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  • Provenance

    Acquired directly from the artist

  • Exhibited

    ‘Riedizioni Speciali’, Moss, New York, October 4 – November 22, 2003

  • Catalogue Essay

    Milanese artist Luisa Cevese acquires textile remnants in various stages of deterioration, discovered through her worldwide travels in such diverse locations as private family homes, antique collections and industrial facilities (who often categorize the remnants as waste), and with these remnants, she creates mosaics embedded in polyurethane, which ‘fossilize’ the memories of use that these fabrics contain in their well-worn surfaces. This particular cloth of block-printed cotton that Luisa Cevese discovered and preserved originated in India in the mid-19th century, and was intended to be used as a wall-hanging or bedspread by European customers. Luisa Cevese obtained the cloth from the Rockefeller Foundation, who had discovered it on their property on Lake Como, Italy - an historic estate which is now the Bellagio Study and Conference Center. Luisa Cevese ‘fossilized’ this cloth in polyurethane as a 12-part mosaic, which can be hung on the wall or used on the table or floor.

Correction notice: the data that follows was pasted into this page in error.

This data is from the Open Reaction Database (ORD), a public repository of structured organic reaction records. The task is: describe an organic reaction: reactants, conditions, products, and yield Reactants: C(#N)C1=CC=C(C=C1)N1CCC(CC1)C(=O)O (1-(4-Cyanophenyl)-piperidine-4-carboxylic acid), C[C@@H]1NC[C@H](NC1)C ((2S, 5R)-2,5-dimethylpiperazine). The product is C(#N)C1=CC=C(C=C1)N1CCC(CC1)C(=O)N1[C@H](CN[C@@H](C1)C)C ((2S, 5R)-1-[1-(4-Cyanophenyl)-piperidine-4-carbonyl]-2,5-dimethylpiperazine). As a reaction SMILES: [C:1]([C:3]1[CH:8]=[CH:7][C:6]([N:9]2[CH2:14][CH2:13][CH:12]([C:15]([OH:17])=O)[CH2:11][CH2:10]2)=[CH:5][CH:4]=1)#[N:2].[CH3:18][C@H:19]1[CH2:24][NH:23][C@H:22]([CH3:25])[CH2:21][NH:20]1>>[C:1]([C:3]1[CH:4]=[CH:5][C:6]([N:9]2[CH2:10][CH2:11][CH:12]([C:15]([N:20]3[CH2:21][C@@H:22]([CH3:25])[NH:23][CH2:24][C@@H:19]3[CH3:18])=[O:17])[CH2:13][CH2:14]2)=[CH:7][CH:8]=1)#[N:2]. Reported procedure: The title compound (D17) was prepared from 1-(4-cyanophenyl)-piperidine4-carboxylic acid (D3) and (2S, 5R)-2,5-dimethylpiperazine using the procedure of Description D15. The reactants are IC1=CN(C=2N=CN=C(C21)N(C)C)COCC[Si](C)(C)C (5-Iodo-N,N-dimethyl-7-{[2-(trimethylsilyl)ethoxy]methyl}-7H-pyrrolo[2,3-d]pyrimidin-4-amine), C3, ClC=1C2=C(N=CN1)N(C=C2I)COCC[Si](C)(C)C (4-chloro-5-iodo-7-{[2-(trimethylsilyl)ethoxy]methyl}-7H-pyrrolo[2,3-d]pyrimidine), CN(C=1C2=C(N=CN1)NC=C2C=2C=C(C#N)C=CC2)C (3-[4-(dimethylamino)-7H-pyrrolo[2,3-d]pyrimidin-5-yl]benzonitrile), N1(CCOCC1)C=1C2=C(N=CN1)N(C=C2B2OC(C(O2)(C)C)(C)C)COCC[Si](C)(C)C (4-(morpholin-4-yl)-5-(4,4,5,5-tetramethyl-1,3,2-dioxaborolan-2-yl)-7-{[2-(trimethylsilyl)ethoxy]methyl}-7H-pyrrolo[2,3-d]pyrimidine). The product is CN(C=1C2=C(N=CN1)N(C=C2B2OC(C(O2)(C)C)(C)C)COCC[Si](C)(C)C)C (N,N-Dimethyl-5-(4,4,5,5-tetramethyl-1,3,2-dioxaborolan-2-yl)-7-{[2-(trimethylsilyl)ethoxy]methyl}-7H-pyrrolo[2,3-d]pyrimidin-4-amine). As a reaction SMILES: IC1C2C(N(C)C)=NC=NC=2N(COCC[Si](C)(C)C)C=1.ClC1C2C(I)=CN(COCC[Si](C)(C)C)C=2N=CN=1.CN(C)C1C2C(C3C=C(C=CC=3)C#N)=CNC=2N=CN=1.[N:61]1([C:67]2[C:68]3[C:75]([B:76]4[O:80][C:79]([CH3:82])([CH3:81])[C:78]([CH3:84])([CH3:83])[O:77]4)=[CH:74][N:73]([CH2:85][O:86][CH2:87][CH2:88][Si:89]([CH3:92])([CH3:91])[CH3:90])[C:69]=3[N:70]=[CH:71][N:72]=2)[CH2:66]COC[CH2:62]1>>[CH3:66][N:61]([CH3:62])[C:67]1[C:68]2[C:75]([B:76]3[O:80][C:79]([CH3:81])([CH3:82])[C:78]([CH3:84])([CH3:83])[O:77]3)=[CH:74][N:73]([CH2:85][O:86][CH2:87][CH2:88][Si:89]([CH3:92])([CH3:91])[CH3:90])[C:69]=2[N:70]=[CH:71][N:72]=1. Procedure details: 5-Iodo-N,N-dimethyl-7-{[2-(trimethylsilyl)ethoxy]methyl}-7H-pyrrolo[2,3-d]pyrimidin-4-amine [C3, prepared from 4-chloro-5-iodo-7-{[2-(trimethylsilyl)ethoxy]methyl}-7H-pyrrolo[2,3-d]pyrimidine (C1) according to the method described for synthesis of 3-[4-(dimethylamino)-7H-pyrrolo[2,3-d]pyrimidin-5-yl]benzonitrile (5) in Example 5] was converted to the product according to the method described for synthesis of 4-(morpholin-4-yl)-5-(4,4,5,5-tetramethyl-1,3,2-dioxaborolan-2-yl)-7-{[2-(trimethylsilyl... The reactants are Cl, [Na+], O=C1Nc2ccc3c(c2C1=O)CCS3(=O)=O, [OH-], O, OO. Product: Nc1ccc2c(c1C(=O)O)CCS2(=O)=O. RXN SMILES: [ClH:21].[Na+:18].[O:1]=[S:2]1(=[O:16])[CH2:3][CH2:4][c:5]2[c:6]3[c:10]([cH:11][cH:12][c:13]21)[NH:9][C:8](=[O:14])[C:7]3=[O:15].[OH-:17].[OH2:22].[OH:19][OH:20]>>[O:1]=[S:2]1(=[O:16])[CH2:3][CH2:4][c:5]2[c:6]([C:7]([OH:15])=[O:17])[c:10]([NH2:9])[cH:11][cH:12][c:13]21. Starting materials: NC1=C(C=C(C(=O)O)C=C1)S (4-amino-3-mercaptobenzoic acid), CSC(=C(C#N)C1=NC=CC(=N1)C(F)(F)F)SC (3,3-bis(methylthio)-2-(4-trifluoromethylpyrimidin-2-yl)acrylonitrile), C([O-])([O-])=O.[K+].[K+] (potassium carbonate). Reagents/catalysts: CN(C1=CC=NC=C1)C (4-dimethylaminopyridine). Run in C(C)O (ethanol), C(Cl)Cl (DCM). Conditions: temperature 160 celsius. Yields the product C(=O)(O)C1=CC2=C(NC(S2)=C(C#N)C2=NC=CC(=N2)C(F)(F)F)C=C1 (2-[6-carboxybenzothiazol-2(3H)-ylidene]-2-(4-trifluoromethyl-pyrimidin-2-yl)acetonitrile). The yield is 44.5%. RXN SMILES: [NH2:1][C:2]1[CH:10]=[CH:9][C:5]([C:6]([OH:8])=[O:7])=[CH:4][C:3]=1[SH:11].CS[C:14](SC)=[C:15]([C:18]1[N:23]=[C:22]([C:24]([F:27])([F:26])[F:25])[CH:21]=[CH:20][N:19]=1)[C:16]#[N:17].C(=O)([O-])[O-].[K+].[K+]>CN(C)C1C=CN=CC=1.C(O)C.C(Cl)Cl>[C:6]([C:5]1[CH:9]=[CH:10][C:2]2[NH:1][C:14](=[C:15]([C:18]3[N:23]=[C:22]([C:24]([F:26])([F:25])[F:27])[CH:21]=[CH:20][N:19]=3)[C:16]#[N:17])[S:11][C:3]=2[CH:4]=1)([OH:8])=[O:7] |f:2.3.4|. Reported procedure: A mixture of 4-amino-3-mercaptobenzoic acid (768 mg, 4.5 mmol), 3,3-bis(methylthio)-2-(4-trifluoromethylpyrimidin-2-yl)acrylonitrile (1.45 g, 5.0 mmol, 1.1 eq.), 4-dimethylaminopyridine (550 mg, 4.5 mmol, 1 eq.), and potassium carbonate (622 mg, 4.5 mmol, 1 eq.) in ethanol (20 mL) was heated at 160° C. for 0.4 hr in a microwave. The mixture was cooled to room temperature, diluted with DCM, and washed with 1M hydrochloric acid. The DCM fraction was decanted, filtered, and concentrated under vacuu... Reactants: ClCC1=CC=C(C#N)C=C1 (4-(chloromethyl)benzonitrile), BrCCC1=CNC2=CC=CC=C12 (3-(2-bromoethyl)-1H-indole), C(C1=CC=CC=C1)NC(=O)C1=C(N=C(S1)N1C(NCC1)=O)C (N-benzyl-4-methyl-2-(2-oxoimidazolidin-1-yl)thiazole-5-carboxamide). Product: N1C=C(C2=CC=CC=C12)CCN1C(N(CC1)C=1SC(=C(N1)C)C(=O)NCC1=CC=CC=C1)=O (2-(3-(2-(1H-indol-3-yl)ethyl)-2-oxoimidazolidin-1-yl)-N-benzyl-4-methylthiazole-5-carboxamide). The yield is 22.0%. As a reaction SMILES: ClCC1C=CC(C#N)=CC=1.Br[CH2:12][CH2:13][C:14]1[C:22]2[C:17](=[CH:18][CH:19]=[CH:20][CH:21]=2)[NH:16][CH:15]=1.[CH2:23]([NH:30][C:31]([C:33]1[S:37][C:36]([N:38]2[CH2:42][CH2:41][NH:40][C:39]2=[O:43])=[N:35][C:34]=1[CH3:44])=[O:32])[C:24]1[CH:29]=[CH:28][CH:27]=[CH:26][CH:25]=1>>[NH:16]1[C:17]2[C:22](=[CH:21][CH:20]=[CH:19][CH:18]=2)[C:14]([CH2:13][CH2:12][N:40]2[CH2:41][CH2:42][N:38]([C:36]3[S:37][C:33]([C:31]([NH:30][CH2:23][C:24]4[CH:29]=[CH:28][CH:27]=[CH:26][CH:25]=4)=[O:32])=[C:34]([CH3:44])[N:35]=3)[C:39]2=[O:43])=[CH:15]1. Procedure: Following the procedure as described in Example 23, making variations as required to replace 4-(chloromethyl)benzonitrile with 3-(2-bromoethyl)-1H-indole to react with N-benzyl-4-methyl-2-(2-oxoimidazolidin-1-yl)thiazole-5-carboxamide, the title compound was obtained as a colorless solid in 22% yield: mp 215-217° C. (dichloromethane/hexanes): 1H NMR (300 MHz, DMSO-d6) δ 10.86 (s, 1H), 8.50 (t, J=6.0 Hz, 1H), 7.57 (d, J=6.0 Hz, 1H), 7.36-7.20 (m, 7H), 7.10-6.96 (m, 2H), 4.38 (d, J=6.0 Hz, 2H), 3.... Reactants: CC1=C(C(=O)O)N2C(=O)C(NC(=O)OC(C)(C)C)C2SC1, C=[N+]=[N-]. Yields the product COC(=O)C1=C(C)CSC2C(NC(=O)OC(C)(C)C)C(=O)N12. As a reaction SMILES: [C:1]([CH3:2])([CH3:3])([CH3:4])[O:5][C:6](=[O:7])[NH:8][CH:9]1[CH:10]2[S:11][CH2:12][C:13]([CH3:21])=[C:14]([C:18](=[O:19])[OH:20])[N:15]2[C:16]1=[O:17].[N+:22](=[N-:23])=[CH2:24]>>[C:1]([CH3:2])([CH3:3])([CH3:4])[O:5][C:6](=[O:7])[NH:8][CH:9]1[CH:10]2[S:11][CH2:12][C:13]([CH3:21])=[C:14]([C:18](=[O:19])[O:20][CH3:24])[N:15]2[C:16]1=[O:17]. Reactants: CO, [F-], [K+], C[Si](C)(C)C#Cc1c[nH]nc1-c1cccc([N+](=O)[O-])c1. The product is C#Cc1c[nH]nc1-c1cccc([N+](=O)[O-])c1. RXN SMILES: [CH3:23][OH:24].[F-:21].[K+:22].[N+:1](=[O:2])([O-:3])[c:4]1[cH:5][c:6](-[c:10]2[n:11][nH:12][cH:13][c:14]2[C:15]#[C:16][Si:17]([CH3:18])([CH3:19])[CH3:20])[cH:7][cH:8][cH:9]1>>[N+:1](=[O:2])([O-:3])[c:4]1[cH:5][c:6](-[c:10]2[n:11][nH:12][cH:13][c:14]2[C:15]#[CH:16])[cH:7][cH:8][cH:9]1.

50

Unique 'Mezzero' twelve-panel wall series

2003
Polyurethene-coated pre-existing fabric.
Each: approximately 54 x 20 in (137.2 x 50.8 cm)
Produced by Luisa Cevese Riedizioni, Italy (12).

Estimate
$7,000 - 9,000 

Sold for $6,250

Moss

16 October 2012
New York